One Quarter of Opioid Patients Become Long-Term Users
A history of substance abuse, a greater burden of illness, and smoking may drive a progression from shorter to longer term opioid use. The Mayo Clinic found those were among the strongest risk factors leading to episodic or long-term opioid use.
Researchers looked at a sample of patients in an area near the Minnesota-based clinic who received prescriptions for opioids during 2009. The patients’ opioid uses were categorized into the following time frames:
- Short term — episodes of opioid prescribing that lasted 90 days or less.
- Episodic — episodes of opioid prescribing lasting longer than 90 days if the total days supply was less than 120 and the total number of prescriptions was fewer than 10.
- Long term — episodes of opioid prescribing lasting longer than 90 days with 120 or more total days supply or 10 or more prescriptions.
“Overall, 293 patients received 515 new opioid prescriptions in 2009,” the authors noted. “Of these, 61 (21 percent) progressed to an episodic prescribing pattern and 19 (6 percent) progressed to a long-term prescribing pattern.”
Prescriptions included in the study sample were all those in the opioid analgesic drug class: all formulations of oxycodone, morphine, hydromorphone, oxymorphone, hydrocodone, fentanyl, meperidine, codeine, and methadone. The most common reason for the first prescription was surgery or another painful procedure, followed by musculoskeletal pain and trauma.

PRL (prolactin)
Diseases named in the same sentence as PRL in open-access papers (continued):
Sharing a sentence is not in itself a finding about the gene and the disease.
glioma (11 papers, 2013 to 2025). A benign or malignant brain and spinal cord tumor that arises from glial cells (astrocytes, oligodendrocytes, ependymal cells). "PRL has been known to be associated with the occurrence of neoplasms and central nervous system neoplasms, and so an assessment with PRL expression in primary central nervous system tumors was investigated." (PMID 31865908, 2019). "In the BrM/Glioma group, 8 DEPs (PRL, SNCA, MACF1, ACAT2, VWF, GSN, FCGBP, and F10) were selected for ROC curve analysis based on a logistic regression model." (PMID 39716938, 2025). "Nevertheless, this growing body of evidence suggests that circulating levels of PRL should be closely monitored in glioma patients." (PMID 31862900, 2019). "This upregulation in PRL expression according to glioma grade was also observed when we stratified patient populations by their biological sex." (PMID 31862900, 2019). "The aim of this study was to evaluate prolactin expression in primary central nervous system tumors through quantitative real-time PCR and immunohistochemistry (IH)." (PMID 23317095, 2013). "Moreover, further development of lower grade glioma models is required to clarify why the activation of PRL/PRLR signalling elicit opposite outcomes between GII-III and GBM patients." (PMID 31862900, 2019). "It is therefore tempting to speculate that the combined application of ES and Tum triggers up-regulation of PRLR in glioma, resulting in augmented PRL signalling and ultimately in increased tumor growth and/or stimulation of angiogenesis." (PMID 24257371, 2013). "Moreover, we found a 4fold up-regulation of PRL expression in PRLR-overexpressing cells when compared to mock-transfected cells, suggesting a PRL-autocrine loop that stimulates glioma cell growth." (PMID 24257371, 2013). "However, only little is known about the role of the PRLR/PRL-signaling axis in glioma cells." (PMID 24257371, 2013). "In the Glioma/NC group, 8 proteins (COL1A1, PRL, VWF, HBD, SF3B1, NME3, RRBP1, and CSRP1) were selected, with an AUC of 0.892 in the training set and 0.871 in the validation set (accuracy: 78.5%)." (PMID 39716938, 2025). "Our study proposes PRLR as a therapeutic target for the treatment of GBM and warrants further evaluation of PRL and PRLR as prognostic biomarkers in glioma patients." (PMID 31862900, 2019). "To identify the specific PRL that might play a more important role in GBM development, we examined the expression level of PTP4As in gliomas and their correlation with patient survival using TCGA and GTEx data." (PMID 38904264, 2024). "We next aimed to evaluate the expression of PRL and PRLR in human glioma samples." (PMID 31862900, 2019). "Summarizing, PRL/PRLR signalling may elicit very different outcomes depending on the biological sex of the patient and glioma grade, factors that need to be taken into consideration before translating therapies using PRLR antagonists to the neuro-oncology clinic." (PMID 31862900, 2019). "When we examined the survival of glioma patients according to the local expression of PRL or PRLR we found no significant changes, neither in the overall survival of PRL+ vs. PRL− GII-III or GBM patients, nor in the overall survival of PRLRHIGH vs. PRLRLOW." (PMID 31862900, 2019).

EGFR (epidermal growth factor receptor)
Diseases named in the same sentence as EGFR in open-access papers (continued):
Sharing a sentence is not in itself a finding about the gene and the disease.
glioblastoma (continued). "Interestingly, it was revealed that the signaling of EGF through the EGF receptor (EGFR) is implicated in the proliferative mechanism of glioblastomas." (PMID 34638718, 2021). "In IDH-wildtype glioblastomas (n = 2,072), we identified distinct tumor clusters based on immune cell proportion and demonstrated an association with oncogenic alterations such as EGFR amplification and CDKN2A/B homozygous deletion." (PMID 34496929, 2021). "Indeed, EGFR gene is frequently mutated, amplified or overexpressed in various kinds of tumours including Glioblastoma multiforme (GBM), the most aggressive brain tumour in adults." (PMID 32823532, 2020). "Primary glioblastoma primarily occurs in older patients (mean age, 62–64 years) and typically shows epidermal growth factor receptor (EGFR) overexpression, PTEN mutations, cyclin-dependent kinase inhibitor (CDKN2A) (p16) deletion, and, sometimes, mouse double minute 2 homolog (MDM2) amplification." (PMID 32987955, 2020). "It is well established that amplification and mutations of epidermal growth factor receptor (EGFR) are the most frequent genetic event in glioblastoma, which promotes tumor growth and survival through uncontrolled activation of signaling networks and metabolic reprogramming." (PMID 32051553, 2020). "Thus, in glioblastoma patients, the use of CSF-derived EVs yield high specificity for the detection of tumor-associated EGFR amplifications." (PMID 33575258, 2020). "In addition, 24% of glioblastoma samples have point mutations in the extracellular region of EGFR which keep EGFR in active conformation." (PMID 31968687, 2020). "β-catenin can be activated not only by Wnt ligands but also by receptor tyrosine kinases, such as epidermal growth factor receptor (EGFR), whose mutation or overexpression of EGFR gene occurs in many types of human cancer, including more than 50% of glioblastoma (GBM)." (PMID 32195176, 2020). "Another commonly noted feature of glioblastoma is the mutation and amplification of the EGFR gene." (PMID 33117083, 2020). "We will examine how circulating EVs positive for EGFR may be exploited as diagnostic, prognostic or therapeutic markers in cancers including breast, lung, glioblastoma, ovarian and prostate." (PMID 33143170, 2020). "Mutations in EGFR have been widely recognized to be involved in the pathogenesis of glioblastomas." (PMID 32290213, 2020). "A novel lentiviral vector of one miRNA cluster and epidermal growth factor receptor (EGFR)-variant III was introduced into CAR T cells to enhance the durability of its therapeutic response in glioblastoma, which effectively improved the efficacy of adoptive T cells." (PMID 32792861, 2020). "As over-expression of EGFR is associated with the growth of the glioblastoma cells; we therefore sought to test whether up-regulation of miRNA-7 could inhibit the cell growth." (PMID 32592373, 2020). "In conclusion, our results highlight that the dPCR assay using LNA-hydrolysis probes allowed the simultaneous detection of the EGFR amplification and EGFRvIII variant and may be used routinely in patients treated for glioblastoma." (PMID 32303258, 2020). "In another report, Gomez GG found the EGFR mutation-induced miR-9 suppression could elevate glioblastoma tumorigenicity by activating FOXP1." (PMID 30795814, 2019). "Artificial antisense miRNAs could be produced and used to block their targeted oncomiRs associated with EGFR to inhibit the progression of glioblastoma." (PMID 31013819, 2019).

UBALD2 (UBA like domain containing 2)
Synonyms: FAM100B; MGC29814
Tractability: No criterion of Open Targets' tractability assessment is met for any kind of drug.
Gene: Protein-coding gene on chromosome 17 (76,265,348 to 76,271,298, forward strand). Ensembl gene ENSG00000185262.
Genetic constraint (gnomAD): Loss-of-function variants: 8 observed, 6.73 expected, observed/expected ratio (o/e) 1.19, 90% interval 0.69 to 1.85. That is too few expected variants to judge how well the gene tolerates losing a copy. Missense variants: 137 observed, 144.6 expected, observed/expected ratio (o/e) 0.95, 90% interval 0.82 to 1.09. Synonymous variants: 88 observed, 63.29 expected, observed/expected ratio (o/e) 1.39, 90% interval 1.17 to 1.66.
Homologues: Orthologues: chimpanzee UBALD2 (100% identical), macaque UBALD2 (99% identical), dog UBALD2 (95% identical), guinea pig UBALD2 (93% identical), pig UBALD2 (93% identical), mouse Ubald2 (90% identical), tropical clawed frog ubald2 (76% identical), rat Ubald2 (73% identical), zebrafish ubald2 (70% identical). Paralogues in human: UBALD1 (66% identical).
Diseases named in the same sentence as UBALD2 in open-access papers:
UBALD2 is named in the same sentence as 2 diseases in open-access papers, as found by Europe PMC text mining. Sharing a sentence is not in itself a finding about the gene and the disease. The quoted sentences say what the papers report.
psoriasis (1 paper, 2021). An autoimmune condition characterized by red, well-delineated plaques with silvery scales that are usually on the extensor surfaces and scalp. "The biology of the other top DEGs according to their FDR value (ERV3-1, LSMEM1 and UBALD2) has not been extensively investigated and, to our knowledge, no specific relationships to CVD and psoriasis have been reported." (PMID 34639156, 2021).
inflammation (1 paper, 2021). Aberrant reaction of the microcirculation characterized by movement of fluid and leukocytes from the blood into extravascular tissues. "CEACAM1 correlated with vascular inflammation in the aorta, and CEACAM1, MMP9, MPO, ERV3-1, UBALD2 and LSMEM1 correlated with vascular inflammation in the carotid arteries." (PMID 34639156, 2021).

For each of the three prescribing patterns, the authors looked at characteristics such as education, the presence of depression or anxiety, additional psychiatric illness, substance abuse, nicotine use, and CCI — severity and age weighted sum of diseases.
“In univariate models, patients in the group who received the episodic prescribing pattern were more likely to be past or current nicotine users than were patients in the group who received the short-term prescribing pattern. Patients in the group with the long-term prescribing pattern were more likely to have lower education levels, a past or current history of nicotine use, a past or current history of substance abuse, and a higher CCI than were patients in the group who received the short-term prescribing pattern,” the report explained. “When those in the episodic and long-term groups (i.e., who received more than 90 days of prescriptions) were considered together and compared with those in the short-term group, the former were more likely to have a past or current history of nicotine use, other psychiatric diagnosis, and a past or current history of substance abuse.”
The authors found that smokers with chronic pain were more likely to use opioids and in greater quantities than nonsmokers with chronic pain. They said research suggests an interaction between the pharmacology of nicotine and opioids.
“A reciprocal relationship has been observed between opioid and nicotine consumption,” they explained. “Increases in opioid use have been associated with increases in nicotine use, and increases in nicotine use have been associated with increases in opioid consumption.”
Medical providers should screen patients for past or current tobacco use and past or current substance abuse before starting an opioid prescription, the authors advised. “This would allow the clinician to assess the risk of longer-term prescribing and would provide the opportunity to counsel the patient about these potential risk factors before actually receiving the initial prescription.